The judge does not hesitate. “The defendant is bound over for trial.” He checks a register. “It looks like Monday, July nineteenth is a reasonable date. That gives each of you exactly six months to prepare your cases.” And then he adds, “In the court of judge Bernard Fathom. The clerk of court shall so note.”
At the mention of the name of this popular client of hers Mazarine registers no external sign of recognition but makes a hurried note on her yellow pad. This she must take up with Natalie later, but for now keeps her counsel.
“And,” the judge drones on, “I expect there will be full coöperation between the parties in the matter of complete sharing of evidence, witness lists, discoveries and other pertinent documentation. Are we agreed?”
He lowers his head and looks down on the two attorneys over the glasses riding low on the bridge of his nose.
“Yes, Your Honor,” they both quickly agree.
The judge puts a huge pile of documents off to one side and replaces it with another that he stacks in front of him, again turning some pages and scanning them.
“Now, let us on to the matter of possible bail. Mr. Kerzy?”
“Your Honor, the people are unalterably opposed to any release on bail here. This is a brutal murder, driven by uncontrollable passion …”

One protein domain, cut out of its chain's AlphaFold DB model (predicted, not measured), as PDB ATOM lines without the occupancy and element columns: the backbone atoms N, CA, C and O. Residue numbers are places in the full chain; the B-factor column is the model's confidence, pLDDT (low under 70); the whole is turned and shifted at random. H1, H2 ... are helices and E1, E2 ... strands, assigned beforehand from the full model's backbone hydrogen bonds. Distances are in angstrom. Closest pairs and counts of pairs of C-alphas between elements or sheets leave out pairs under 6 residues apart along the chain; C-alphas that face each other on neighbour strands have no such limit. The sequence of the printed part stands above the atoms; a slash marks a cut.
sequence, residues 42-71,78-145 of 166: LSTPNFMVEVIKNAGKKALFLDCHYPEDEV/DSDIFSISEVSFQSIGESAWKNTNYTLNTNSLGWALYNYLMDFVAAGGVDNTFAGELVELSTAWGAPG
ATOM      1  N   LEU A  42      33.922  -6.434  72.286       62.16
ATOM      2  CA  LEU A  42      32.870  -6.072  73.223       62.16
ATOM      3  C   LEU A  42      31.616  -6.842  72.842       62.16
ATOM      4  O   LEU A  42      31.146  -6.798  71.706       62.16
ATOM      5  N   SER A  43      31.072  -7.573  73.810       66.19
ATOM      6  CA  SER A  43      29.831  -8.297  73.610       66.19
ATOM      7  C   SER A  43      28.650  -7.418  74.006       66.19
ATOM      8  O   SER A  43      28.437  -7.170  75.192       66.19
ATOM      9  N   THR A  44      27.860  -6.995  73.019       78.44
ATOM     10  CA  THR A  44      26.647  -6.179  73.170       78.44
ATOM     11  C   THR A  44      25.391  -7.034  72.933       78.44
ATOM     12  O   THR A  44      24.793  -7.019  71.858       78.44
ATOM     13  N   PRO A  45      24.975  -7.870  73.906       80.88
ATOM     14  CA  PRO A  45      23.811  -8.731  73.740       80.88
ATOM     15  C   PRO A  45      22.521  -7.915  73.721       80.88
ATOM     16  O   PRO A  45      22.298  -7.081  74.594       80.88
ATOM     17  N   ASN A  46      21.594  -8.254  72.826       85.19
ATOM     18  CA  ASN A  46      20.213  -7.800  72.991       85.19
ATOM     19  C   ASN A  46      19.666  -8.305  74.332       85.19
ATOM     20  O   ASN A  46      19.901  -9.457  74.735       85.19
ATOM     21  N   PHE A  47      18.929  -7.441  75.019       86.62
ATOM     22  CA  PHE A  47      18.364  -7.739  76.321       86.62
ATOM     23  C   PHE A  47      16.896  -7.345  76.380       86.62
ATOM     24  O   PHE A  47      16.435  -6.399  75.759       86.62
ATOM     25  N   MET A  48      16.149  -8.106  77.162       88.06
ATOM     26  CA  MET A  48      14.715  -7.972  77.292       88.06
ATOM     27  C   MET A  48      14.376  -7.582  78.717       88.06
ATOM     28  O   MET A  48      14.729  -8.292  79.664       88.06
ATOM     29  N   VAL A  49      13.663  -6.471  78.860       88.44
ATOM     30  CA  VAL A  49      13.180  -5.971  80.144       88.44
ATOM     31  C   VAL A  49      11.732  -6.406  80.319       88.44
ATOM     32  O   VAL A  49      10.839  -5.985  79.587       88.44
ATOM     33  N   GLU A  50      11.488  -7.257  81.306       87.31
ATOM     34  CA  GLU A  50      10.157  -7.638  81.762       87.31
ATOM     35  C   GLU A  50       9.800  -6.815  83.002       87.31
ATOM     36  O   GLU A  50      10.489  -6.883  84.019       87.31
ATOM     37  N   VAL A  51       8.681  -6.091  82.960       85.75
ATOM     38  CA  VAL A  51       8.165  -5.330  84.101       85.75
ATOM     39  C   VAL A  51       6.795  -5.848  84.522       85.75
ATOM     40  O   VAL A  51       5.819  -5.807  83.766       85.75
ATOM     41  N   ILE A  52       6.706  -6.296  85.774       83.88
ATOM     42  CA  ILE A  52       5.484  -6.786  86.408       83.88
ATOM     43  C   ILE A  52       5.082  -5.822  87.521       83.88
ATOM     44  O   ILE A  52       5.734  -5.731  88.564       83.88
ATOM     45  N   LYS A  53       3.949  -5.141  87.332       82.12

“Your Honor, if I may?”
Kerzy turns and looks at Natalie with a surprised expression. His co-counsels are not happy and attempt, with little success, to hide this fact.
“Your Honor, our distinguished district attorney has apparently been away from the trenches so long that he has forgotten that the only purpose of a bail hearing is to make a determination if the defendant will, one, be likely to flee the jurisdiction, and, two, pose any risk to the community. Such alleged,” and here she puts strong emphasis on the attributive, “matters of fact as jealousy or whatever have absolutely no bearing in this hearing.”
He is fuming but he knows when to fold. “I ask the court’s indulgence for my … for my misstatement.” He fidgets on his feet. “Nevertheless, Your Honor, we are opposed to any bail for this defendant.”
“Your Honor,” Natalie begins a reasoned presentation. “My client has roots in this community that go deep. She is a graduate of the university here, from which she has both a B.A. and an M.A. degree. Her parents have long lived in Akers Pond just north of the city, and her father is a distinguished surgeon who is an adjunct professor in the School of Medicine. She is gainfully employed in the community” – a ripple of laughter rolling across the crowded court room is immediately stilled by a disapproving scan on the part of the judge – “and pays her taxes. We have tax returns, state and federal, for the last three years. She also has her passport with her and is ready to surrender it. I should also note that she voluntarily turned herself in early this morning before a formal arrest warrant could be issued. These are not the indicia of a flight risk, Your Honor.
TO BE CONTINUED